Annex 71 Subtask 2 “Building Behaviour Identification” focuses on the development of dynamic data analysis methods suitable for describing the energy dynamics of buildings. The aim is to develop models, based on in-situ monitored data that can be used in model predictive control, fault detection and design, control and optimisation of district energy systems. This Subtask will analyse the data acquisition, development of methodologies and accuracy and reliability of the building behaviour identification models for individual dwellings and residential districts. At the same time Subtask 2 will make the link with BES-models (BES: Building Energy Simulation) by performing a BES-validation and calibration exercise.
Subtask 2 consists of three major tasks:
Subtask 2.1 looks into finding case studies that can be used for developing reliable procedures for dynamic data analysis and to perform validation and calibration of BES models on real measured data. Currently the participants are proposing cases in which extensive data sets will be collected, making it possible to investigate the impact of reducing the set of input data on the obtained outcome. That way the minimum amount of data needed for a reliable identification can be defined. The obtained data will also be used in Subtask 3 to develop and validate parameter identification procedures and in Subtask 4 to develop a quality assessment.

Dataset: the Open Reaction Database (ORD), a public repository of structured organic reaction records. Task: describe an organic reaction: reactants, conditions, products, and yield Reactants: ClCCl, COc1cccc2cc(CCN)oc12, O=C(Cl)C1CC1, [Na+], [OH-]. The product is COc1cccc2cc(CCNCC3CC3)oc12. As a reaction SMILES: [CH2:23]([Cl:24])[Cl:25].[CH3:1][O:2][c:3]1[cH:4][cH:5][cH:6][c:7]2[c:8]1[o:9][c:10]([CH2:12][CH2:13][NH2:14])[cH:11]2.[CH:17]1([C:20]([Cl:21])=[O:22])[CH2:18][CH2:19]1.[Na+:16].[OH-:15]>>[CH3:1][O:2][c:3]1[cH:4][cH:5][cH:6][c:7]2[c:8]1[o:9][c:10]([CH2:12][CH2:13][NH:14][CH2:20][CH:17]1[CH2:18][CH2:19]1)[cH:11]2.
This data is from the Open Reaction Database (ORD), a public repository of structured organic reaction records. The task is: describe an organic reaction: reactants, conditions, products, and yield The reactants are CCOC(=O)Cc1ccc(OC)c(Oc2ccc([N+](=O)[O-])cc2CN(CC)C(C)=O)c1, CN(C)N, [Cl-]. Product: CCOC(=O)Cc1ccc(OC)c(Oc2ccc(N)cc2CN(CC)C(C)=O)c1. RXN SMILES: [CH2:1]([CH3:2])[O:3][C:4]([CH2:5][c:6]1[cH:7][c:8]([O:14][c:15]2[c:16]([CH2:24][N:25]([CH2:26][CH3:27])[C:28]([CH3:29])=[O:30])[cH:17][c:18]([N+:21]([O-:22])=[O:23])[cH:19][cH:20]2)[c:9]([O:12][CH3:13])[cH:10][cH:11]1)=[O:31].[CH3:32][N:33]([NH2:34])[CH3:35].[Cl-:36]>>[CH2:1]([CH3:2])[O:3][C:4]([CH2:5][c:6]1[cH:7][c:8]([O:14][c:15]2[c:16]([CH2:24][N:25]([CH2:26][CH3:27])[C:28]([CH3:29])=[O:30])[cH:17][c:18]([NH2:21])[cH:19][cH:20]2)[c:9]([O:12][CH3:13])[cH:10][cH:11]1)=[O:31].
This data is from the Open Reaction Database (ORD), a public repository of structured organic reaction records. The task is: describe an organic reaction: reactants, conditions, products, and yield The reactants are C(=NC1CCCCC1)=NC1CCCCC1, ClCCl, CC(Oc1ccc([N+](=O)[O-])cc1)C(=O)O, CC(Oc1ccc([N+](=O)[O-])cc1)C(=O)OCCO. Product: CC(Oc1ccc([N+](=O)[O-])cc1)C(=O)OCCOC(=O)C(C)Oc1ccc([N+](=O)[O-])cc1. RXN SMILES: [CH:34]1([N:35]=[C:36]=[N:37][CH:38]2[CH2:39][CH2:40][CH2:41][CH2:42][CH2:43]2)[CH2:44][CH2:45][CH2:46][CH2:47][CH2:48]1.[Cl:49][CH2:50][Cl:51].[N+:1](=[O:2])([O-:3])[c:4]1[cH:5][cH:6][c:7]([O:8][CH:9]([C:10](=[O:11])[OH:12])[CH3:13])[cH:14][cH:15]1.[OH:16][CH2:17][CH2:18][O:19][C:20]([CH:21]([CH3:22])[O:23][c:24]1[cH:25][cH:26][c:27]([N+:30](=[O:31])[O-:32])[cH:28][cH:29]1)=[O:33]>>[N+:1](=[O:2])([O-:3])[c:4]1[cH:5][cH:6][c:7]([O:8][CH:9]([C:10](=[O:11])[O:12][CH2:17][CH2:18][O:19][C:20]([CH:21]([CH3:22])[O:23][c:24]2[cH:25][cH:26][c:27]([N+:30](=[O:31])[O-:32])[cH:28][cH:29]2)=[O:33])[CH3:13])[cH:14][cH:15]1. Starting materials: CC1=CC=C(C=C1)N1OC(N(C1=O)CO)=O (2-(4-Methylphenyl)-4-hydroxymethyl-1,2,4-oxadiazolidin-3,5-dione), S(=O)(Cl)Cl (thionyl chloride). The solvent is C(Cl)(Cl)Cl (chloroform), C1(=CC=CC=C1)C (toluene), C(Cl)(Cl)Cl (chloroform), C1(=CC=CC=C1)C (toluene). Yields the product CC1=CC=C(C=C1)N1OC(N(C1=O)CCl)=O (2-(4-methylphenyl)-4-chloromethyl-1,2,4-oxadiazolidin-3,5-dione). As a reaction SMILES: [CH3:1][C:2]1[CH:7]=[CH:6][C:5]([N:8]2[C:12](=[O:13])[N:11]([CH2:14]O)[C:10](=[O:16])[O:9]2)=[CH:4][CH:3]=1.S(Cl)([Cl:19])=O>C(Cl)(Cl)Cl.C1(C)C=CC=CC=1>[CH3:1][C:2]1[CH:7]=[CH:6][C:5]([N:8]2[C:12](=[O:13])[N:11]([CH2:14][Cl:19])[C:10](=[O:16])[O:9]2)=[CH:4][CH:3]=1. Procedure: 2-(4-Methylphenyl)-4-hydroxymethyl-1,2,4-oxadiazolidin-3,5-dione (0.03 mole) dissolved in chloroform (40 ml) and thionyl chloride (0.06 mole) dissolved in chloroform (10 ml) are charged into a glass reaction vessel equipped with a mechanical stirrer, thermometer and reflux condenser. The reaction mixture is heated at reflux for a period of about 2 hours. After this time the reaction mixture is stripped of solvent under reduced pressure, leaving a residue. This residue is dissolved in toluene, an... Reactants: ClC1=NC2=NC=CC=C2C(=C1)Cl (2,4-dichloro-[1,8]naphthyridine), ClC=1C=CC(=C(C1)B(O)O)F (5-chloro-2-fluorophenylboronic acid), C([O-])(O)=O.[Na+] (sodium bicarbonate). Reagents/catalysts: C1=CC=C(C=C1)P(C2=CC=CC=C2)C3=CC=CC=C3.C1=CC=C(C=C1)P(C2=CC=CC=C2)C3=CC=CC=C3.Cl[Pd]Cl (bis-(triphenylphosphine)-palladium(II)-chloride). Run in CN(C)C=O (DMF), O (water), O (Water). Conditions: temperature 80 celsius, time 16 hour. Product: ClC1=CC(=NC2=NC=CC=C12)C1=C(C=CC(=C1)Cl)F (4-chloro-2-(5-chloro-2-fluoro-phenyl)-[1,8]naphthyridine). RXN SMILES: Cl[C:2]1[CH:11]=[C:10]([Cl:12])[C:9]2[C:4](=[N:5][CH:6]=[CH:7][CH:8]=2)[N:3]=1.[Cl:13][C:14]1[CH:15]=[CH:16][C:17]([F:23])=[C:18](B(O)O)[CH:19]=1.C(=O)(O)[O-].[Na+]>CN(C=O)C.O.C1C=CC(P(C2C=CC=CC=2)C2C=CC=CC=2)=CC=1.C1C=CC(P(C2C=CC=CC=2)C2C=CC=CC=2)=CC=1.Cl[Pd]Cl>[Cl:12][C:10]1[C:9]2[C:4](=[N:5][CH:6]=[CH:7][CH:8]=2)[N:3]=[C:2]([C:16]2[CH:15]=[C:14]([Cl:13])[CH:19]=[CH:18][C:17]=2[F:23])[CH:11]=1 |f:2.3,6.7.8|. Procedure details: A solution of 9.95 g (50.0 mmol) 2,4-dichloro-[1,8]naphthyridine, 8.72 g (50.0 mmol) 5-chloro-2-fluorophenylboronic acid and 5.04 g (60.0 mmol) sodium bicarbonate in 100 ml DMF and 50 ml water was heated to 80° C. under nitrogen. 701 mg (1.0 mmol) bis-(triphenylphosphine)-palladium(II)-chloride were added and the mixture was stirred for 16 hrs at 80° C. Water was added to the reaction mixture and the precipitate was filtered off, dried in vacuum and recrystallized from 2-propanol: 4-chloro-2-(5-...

The aim of Subtask 2.2 is to identify suitable models for describing the energy dynamics of buildings. A wide range of possible methodologies exist, ranging from white box, through grey box to black box models. Subtask 2.2 will focus on which method to use for dynamic data analysis, taking into account the purpose of the outcome (building behaviour identification), the existence of prior physical knowledge, the available data and the statistical tools. A very important aspect is that the proposed modelling techniques are able to correctly quantify the uncertainties of obtained information correctly. The methodologies will be tested and validated on the data collected in Subtask 2.1. That way quality procedures and guidelines for building behaviour identification can be developed.
Finally, in Subtask 2.3 a BES validation and calibration exercise is envisaged as a follow up of the Holzkirchen Twin House validation experiment carried out in the IEA EBC Annex 58 project. In the validation exercise a blind validation will be performed on one of the collected case studies. The gathered data will be compared with numerical simulations. In contrast to the Annex 58 case, this exercise will deal with a dwelling heated with a real system and occupied by (artificial) users. Apart from the design phase, building energy simulation is often used in renovation or optimization projects of existing buildings. To do so, the BES-models are typically first calibrated based on (limited) measured data to ‘tune’ the model to the actual performance. To check the reliability of this procedure a blind calibration exercise will be performed within this subtask. The input data will again be based on the collected case studies.
Currently, submissions for choosing case studies are applied for and the participants have been invited to do a first common exercise. Based on experimental data, obtained from a measurement campaign performed during IEA EBC Annex 58 by CIEMAT at PSA in Almeria, Spain, models should be identified that are able to predict the evolution of the indoor temperature during a blind validation period. In addition to the temperature profile, participants are asked to predict the number of overheating hours for the building during this validation period.
Dirk Saelens, KU Leuven